Television: 'Friends' wail and gnash their teeth

Friends Channel 4
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The Independent Culture
Like an ancient farmer seeking harvest omens in the flight of sparrows, American sitcom producers divine the future of their programmes by asking the gods to send them a British comedy actor. If John Cleese materialises, as he did once on Cheers and again in Third Rock From the Sun the other week, then the producers give thanks, for their sitcom is healthy. If Jennifer Saunders is sent unto them, there is much wailing and gnashing of teeth. She guested in Roseanne in its dying days, and her appearance in this week's Friends was a portent of doom.

On Friday, Friends' fourth series finished with two episodes set in London: an event deemed so significant / marketable by Channel 4 that it has published a spin-off book specially. The story is that Ross flies to Blighty to marry Emily (Helen Baxendale). Three Friends come over with him, while Phoebe stays in New York because she's about to give birth to her brother's triplets (it's not how it sounds), and Rachel stays with her because Ross is her ex. Soon after his departure Rachel realises that she's still in love with him, and, to Phoebe's horror, she rushes off to tell him. "It's not over until someone says 'I do'," she declares between gritted teeth. "I do! I do!" squeals Phoebe, but it's no use. Rachel is on her way to the airport.

And so the action moves to England, or Cameoland, as it's due to be renamed. In the first episode, Fergie played herself - mercifully for no more than a few seconds - and Richard Branson was a Tower of London souvenir seller. Guess which airline Rachel flew to Britain on? (She had to pay $2,700 for a ticket, so I wouldn't have thought it was a very effective plug.) In the second episode, it was the turn of the actors. In increasing order of hamminess: Hugh Laurie sat next to Rachel on her flight. Jennifer Saunders was Emily's stepmother, an Absolutely Fabulous harpy. Tom Conti was Emily's father, an addled buffer who actually addressed someone as "old boy". And June Whitfield betrayed her country even more shamelessly by playing a haughty housekeeper who lectured Phoebe on her phone manner. In America's eyes, Britannia is as uncool as ever.

British actors find it hard to fit into the Friends universe. Either they aim for funny-but-unbelievable (Conti) or believable-but-unfunny (Baxendale). The key to Friends, for those of you who go out on Friday evenings, is that its tone is somewhere in between. The cast are more interested in snappy delivery than authenticity, but the characters are well enough defined for us to care about who is falling out with or falling into bed with whom. We believe in the protagonists when by rights the only way to do so would be to imagine we're watching a programme about six stand-up comics.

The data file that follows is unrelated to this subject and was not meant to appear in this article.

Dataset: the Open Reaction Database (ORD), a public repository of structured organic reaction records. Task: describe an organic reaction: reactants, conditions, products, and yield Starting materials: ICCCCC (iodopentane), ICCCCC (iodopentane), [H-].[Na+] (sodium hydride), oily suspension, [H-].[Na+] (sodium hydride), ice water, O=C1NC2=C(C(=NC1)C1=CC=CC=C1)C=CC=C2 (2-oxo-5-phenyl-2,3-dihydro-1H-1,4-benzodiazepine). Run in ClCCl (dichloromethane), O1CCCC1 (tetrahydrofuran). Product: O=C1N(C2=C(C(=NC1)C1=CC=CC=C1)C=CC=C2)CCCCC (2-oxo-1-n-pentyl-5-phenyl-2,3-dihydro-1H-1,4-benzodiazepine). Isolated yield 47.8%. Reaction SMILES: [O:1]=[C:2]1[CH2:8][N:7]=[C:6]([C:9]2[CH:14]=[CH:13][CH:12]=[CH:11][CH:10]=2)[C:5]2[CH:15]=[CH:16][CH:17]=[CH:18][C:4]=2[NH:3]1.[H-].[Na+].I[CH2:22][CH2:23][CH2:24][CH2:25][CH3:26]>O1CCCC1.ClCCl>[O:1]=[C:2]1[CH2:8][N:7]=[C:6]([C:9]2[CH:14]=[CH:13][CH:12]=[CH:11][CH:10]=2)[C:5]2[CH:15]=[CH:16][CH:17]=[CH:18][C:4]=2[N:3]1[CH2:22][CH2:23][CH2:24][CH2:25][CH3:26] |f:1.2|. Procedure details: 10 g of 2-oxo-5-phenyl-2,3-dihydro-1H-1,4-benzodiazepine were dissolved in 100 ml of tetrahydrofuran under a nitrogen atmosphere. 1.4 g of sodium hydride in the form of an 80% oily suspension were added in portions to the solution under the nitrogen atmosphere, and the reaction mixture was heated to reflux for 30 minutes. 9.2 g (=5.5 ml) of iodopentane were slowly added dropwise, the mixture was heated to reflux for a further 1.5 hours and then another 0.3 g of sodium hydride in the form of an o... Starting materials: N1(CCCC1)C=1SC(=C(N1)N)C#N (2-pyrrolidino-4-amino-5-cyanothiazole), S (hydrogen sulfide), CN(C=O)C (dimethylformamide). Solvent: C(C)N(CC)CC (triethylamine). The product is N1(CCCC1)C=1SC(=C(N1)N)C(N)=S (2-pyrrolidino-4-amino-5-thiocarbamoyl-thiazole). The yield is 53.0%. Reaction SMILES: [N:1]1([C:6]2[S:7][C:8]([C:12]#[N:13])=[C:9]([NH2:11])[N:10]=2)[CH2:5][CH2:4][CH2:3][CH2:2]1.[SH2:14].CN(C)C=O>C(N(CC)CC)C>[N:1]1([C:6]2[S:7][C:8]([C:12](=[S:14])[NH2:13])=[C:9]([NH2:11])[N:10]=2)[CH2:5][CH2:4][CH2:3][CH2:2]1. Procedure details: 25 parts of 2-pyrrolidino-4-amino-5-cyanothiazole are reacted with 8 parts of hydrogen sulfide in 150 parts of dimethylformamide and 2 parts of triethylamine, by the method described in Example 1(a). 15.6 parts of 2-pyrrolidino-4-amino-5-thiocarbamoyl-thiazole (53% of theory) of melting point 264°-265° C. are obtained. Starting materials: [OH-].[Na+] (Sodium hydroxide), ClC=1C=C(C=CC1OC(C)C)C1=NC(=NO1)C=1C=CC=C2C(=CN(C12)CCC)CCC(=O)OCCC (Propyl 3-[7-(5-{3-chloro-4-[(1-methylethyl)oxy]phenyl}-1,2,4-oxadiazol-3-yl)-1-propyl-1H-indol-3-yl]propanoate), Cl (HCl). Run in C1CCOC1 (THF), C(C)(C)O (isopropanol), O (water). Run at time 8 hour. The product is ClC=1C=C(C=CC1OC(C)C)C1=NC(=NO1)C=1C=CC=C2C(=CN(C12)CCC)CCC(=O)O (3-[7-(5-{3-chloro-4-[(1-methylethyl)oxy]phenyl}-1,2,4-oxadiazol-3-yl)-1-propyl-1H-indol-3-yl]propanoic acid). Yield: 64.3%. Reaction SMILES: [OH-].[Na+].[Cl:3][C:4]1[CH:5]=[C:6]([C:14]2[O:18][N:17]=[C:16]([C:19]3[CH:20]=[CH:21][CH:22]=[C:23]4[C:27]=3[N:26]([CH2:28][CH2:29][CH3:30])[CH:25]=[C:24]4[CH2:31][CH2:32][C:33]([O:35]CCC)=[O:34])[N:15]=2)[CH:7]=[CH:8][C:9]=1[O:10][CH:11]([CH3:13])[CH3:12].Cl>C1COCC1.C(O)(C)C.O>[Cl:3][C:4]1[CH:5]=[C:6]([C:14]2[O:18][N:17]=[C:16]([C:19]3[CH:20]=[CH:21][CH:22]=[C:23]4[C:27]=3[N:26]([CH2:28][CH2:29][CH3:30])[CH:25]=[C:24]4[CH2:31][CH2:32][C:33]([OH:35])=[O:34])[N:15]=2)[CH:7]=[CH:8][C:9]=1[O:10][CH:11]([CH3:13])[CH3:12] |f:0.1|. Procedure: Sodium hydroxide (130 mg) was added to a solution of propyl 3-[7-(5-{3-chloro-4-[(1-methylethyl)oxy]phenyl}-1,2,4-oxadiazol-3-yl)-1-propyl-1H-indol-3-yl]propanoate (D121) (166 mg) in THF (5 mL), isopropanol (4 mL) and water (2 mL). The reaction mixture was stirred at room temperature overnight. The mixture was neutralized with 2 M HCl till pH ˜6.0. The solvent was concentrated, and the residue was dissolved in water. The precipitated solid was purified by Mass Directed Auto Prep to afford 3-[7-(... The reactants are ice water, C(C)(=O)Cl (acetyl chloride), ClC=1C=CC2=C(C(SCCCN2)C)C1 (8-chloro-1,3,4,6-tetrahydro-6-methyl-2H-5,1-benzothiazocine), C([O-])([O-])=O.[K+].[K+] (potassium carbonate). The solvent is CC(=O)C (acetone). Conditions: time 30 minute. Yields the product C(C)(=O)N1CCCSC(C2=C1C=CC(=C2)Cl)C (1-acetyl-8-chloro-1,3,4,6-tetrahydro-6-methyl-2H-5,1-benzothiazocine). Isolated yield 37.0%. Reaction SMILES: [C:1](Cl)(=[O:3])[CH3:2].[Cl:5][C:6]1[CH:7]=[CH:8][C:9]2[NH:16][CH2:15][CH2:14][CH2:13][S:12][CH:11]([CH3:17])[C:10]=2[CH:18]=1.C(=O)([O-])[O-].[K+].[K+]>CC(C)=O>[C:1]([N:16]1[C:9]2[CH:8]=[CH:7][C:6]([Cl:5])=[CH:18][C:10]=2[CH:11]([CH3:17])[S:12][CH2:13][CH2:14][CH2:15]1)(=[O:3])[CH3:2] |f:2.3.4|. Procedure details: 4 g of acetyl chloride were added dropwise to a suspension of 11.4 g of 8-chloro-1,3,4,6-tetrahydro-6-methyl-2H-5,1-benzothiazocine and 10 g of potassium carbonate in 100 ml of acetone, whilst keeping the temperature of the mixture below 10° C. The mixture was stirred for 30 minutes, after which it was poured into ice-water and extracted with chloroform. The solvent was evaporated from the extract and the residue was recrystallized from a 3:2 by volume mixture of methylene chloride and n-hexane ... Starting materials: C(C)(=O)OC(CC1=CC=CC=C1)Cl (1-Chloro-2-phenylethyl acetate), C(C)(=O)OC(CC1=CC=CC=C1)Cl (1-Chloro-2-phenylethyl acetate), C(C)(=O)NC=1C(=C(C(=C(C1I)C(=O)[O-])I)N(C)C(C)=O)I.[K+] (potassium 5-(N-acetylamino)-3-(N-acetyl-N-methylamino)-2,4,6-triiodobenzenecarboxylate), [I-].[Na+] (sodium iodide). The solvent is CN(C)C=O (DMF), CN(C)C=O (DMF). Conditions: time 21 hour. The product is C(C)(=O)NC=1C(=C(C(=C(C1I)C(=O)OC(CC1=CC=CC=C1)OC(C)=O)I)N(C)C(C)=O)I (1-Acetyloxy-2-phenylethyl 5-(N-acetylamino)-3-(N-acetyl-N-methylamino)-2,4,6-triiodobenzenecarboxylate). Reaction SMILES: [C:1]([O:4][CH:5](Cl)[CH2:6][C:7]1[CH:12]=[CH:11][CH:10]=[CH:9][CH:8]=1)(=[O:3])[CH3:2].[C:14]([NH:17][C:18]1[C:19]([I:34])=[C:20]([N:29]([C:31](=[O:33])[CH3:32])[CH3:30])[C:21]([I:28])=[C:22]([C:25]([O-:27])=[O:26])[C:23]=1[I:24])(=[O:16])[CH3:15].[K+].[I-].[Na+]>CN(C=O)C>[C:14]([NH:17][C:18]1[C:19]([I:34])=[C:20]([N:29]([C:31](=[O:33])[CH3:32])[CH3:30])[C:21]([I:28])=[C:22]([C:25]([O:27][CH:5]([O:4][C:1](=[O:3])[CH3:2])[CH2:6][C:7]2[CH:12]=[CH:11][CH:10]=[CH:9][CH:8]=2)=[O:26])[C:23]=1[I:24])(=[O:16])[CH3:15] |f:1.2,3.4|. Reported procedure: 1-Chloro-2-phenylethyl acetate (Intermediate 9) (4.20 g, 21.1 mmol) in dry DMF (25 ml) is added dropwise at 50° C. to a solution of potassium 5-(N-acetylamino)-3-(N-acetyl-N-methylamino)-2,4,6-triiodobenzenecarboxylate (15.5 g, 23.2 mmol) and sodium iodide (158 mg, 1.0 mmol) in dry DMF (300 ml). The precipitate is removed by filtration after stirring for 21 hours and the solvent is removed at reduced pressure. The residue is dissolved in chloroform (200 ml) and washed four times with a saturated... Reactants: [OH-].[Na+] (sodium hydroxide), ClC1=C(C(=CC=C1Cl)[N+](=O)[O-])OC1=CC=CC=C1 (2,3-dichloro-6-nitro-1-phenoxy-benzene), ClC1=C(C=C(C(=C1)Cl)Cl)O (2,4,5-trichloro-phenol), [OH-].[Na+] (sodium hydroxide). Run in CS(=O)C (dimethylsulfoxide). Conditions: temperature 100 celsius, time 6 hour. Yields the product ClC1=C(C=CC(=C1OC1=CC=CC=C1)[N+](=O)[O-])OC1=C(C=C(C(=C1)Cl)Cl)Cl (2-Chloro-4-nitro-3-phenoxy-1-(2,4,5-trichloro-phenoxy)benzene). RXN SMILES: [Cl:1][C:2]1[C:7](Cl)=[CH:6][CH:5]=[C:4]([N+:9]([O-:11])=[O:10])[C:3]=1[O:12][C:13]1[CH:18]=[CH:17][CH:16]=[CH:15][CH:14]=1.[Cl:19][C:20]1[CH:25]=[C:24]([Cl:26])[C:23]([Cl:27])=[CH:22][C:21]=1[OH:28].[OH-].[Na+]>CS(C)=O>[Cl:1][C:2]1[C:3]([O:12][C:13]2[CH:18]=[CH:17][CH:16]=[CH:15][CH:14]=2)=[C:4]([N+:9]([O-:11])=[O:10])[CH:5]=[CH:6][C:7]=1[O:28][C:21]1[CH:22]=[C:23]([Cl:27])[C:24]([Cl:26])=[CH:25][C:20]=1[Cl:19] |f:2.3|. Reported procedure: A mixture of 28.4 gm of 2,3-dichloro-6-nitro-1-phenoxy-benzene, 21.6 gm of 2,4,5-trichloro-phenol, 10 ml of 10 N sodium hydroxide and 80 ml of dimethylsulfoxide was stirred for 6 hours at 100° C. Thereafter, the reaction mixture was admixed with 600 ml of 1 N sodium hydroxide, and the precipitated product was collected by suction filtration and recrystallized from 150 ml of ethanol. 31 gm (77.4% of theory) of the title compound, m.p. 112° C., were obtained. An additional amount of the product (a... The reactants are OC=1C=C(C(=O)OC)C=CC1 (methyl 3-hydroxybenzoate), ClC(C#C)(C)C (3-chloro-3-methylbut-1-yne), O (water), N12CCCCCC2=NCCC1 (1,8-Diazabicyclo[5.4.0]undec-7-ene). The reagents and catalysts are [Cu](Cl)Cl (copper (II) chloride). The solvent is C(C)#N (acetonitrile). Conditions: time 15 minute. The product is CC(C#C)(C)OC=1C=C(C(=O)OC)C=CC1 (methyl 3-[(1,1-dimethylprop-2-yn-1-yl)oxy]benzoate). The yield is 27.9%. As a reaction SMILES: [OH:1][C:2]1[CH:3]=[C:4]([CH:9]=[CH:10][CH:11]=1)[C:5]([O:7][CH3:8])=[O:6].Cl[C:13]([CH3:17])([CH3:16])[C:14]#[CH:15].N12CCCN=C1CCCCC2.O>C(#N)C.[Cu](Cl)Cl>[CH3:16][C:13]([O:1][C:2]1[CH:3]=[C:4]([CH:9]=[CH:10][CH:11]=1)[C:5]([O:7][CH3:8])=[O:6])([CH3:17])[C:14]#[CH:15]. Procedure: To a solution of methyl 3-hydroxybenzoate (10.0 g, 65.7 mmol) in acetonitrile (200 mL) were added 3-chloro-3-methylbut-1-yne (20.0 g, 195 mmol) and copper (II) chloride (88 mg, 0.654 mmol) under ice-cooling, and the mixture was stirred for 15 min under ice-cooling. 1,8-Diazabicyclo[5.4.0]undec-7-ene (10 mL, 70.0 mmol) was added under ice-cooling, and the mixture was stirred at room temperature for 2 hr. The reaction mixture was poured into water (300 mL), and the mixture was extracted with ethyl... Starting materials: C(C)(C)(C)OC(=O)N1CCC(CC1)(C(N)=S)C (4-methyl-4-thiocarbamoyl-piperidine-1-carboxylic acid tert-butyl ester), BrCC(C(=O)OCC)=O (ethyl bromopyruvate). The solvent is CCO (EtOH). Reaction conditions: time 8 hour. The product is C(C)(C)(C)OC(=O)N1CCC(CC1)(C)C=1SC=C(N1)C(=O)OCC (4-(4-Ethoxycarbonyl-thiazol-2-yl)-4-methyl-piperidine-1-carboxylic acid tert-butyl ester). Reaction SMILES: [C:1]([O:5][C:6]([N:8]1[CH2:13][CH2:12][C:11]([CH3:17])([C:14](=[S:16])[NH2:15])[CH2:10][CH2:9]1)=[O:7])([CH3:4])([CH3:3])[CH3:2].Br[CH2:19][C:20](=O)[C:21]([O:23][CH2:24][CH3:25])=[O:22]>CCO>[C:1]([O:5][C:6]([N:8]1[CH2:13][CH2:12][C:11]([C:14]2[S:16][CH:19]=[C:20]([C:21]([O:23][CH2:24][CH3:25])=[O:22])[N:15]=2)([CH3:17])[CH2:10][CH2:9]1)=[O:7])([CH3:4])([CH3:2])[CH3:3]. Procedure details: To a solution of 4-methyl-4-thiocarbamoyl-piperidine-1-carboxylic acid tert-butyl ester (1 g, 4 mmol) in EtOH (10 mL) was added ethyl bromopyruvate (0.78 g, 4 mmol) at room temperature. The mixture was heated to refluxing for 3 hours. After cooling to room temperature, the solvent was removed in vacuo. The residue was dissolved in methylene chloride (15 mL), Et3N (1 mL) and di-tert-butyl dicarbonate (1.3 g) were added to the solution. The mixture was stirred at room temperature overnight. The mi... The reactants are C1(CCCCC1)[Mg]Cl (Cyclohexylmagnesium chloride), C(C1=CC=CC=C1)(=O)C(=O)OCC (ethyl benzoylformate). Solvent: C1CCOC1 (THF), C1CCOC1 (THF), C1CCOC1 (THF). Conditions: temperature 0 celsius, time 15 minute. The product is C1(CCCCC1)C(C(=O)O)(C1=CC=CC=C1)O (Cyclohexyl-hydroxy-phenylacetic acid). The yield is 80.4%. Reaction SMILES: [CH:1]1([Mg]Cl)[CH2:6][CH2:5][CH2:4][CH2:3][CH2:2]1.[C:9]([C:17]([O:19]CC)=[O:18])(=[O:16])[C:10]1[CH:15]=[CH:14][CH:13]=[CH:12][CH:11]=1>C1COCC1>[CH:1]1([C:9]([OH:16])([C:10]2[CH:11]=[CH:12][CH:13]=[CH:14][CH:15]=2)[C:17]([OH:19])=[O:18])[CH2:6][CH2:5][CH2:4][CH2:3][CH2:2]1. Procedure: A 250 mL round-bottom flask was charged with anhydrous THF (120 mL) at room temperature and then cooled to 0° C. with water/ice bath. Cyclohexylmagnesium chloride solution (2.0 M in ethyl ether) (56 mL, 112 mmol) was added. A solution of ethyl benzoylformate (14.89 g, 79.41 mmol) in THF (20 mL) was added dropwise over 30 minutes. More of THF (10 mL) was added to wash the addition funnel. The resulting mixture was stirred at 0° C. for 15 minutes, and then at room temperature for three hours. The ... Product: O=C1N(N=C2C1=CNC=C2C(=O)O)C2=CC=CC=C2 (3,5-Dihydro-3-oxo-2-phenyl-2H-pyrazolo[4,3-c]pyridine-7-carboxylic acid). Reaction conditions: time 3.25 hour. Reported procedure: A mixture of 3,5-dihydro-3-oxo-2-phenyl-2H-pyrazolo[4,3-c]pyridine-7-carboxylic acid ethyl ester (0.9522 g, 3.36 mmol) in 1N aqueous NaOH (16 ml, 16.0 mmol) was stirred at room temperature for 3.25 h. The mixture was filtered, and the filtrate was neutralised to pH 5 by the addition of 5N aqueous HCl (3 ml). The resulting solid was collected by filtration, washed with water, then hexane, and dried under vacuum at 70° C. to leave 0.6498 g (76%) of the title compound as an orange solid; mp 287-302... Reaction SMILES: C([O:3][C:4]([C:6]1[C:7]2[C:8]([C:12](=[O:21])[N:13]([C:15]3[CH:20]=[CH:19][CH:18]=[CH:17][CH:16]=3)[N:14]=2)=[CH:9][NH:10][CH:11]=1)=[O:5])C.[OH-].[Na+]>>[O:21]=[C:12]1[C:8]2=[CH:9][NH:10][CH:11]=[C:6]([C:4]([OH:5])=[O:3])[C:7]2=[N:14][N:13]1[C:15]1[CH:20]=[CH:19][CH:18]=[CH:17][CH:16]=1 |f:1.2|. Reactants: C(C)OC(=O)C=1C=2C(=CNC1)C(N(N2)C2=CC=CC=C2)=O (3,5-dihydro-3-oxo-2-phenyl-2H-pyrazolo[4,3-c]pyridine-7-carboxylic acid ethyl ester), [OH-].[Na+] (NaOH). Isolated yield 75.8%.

It's a balance that is rarely achieved, or even attempted, in British sitcoms. We can be funny (Black Adder, Father Ted), or we can be soapy (Birds of a Feather, Game On), but now that Only Fools And Horses is no more, there's little evidence of our being able to do both.

Friends' exchange trip should have been an opportunity for them to show us how it's done, but in the event seemed more like a flagging programme's desperate gimmick. Matt "Joey" Le Blanc's weight is a handy barometer of the show's quality, and at the moment they're both a little flabby. The once reliably brilliant Chandler (Matthew Perry) makes more gurning faces and fewer acid remarks with each episode. And after Friday's finale, you get the feeling that Friends is literally losing the plot. What is this business about Ross's instant engagement to Emily? His first wife left him for another woman; shouldn't he think twice about jumping into a marriage with someone he's only just met? Especially someone who has no discernible personality. Either Emily seems to Ross to be a refreshing change - he has, after all, been hanging out for years with five relentlessly amusing people - or the writers realised that viewers would resent anyone who came between Ross and Rachel, so didn't consider it worthwhile trying to drum up any sympathy for her. To those of us who have been enchanted by the ebb and flow of the characters' relationships, it's a betrayal to see Ross being so quick to choose Emily as the stepmother of his toddler son. Which reminds me, why didn't we see his son at the wedding?

Still, sub-standard Friends is of a higher standard than almost any of our current sitcoms. David Schwimmer, who plays Ross, is the actor Woody Allen should cast in whichever roles he's too old for. And Jennifer Aniston has proven in this series, as Rachel has grown increasingly frantic, that she could carry a sitcom on her own when Friends finishes. And maybe that should be sooner rather than later. Friday's episodes had me worried. Not that they were bad, but they did indicate how a programme which has sometimes been perfect could become slapdash and shoddy. There's nothing worse than friends who outstay their welcome. There should certainly be another series - which in itself adds up to more episodes than most sitcoms on this side of the Atlantic ever have - but at the end of that ... well, they'll have to pray for a British guest star and see what happens.

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